Afghanistan: Parliamentary Manual - Legal and Institutional Principles


Introduction: The Main Features of the Constitution
The constitution is a social contract. It is Social because it is made by society/people, represented by the drafters of the constitution. And it is a Contract because it is a legal document (the highest legal document in a state) binding to the people and the state. The purpose of the constitution is to define the state’s relation to the people and basic relations among people themselves.

In many ways the constitution and the state are primarily legal structures. In fact, the concept of the modern state that emerged in the 17th century, building on the heritage of humanity, is all about the definition of the state’s three authorities (Legislative, Judicial and Executive) and their relation to the effect of law.

The basic principle in justice and government that evolved then, was that whoever legislates (makes Law) should be different from whoever judges (applies the Law) and different from whoever executes (enforces the Law). This is supposed to guarantee justice and preclude prejudice in the legal process and enable these separate three authorities to monitor each other.

Any constitution in a democracy is supposed to guarantee the separation, independence and balance between the three authorities of the state.

The Constitution

The constitution is the physical and legal structure of the state. It defines the state’s:

1. Authorities and institutions

(Executive, Legislative and Judicial authorities and institutions as well as other independent institutions)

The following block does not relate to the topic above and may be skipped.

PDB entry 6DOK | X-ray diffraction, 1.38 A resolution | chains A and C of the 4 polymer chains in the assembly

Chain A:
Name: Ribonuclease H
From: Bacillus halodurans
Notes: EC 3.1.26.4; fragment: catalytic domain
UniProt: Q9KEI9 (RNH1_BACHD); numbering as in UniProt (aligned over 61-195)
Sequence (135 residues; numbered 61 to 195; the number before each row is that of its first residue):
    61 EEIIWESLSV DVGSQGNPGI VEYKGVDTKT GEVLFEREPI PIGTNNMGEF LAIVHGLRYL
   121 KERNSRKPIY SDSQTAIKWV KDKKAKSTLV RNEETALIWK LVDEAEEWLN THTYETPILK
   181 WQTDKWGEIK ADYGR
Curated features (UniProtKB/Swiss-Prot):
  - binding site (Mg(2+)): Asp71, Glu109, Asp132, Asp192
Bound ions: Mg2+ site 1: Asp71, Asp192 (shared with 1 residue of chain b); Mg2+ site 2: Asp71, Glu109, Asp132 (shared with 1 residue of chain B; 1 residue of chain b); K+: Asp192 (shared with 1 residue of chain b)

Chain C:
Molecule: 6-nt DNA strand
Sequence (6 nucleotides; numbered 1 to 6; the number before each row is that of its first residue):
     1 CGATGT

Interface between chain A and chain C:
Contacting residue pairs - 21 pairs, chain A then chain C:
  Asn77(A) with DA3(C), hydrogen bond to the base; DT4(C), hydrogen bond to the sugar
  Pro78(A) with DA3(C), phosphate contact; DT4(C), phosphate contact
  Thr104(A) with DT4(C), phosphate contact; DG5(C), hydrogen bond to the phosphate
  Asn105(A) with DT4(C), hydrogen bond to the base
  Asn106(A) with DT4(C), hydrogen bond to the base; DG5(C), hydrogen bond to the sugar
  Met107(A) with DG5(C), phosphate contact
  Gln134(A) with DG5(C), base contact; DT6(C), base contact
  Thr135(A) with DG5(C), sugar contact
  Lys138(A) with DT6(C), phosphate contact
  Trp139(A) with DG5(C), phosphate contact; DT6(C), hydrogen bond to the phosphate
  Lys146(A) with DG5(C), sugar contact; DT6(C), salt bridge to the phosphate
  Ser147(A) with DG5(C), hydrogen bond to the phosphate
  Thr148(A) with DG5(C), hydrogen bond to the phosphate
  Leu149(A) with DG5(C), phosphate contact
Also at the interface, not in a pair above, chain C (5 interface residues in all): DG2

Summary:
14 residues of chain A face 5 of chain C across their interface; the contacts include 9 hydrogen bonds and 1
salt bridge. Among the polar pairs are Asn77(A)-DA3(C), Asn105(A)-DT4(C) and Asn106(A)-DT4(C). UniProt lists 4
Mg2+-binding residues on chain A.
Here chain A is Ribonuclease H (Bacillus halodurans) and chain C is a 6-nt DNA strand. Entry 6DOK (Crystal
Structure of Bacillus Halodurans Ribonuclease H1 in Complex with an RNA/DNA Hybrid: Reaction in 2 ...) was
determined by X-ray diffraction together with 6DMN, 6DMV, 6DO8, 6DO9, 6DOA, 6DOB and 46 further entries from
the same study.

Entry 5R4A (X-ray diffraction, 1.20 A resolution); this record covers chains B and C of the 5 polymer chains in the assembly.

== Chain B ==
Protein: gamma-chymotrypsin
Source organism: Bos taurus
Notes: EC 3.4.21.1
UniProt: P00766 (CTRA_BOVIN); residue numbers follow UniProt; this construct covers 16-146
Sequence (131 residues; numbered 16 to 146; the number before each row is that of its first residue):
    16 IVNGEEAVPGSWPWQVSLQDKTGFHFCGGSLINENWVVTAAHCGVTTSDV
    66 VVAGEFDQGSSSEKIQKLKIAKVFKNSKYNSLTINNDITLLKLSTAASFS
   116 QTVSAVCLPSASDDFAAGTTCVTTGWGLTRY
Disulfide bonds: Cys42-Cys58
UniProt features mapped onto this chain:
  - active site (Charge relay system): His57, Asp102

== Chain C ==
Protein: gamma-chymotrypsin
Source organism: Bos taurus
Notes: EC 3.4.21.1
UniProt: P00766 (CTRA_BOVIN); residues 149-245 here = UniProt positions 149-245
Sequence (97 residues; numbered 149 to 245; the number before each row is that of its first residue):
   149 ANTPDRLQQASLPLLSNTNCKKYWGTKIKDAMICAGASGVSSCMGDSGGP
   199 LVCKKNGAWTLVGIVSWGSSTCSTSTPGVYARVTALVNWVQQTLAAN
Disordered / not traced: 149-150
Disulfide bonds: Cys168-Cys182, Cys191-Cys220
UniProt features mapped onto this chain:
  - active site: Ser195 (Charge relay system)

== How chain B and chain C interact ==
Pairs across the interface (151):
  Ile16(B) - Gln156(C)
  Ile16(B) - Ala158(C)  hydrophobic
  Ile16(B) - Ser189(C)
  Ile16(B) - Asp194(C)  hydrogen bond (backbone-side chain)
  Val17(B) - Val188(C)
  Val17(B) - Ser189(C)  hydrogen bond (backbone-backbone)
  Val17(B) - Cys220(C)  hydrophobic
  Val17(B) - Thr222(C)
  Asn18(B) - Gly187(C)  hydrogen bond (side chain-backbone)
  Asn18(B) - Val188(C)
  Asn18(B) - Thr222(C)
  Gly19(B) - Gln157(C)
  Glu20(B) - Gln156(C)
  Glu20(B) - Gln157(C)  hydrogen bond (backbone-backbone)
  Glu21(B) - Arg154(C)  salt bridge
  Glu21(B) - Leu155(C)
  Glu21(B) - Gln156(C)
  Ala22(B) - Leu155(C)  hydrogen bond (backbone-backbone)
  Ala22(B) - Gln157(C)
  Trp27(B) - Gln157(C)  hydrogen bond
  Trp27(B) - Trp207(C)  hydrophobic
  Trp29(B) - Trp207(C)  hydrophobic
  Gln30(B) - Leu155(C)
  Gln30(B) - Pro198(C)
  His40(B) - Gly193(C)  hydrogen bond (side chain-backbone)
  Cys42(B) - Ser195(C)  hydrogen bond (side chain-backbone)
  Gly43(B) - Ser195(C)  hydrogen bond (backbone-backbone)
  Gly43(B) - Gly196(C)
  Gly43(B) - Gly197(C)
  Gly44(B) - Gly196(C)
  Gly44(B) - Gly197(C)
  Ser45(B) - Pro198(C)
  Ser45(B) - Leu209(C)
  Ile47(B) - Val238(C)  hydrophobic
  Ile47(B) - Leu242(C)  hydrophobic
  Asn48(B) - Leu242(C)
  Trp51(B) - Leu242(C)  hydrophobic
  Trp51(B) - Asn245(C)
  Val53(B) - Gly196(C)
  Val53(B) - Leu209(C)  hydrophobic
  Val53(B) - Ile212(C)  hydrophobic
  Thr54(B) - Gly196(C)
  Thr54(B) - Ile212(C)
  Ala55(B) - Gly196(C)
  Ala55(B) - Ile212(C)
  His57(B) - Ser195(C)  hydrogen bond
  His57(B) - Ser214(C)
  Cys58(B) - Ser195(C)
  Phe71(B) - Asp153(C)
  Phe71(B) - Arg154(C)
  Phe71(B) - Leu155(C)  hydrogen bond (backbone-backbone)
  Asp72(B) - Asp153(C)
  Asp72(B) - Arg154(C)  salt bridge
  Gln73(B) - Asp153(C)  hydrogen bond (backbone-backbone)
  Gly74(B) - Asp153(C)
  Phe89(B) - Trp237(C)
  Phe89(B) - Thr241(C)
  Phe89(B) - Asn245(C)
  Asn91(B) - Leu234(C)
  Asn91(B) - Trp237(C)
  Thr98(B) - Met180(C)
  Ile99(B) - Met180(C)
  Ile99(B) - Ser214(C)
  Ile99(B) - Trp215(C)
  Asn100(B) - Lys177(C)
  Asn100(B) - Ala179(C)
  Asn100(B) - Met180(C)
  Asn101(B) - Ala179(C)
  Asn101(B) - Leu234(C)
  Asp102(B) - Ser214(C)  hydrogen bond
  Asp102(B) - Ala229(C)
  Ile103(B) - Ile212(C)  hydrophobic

2. Legal system

(How laws are made, by which authorities, according to which principles, how and by which authorities they are applied and how and by which authority they are enforced)

3. Citizen human rights

(Civil, political, economic, social and cultural rights as well as state guarantees of these rights)

It represents the highest will of the people of the state. The Afghan Constitution based on long tradition considers this highest will to be represented by the Loya Jirga, higher than the rest of the authorities of the state and the normal will of the people. This is why both the President and National Assembly, representing the will of the people who elected them, can not amend the Constitution. Only the Loya Jirga can (Articles 110, 111).

As a most important state authority and institution, the National Assembly and particularly the Wolesi Jirga, have two main tasks and duties:

1. To legislate (make law) and,

2. To monitor Government performance (Articles 90, 91, 92, 93, 94).

Both these tasks must be carried out in ways that respect and apply the laws laid down in the Constitution (Articles 5, 162).

For a Wolesi Jirga member -- and for the state and nation as a whole -- the Constitution is the mandatory manual. It decides why and how. The Assembly can only decide when and what.


“Constitutionalism” (Conformity with Constitution) is the corner stone principle for the legitimacy of parliament actions on political, institutional and legal bases.


The Constitution is the higher guarantor of democracy in a state; it defines the rules of democracy:

1. The rights of the majority to lead/decide.

2. The right of minorities to participate/be respected.

So a majority in a parliament has the legitimate right to legislate and monitor the government, as long as it does so according to the rules of the Constitution and respects rights stated in the Constitution.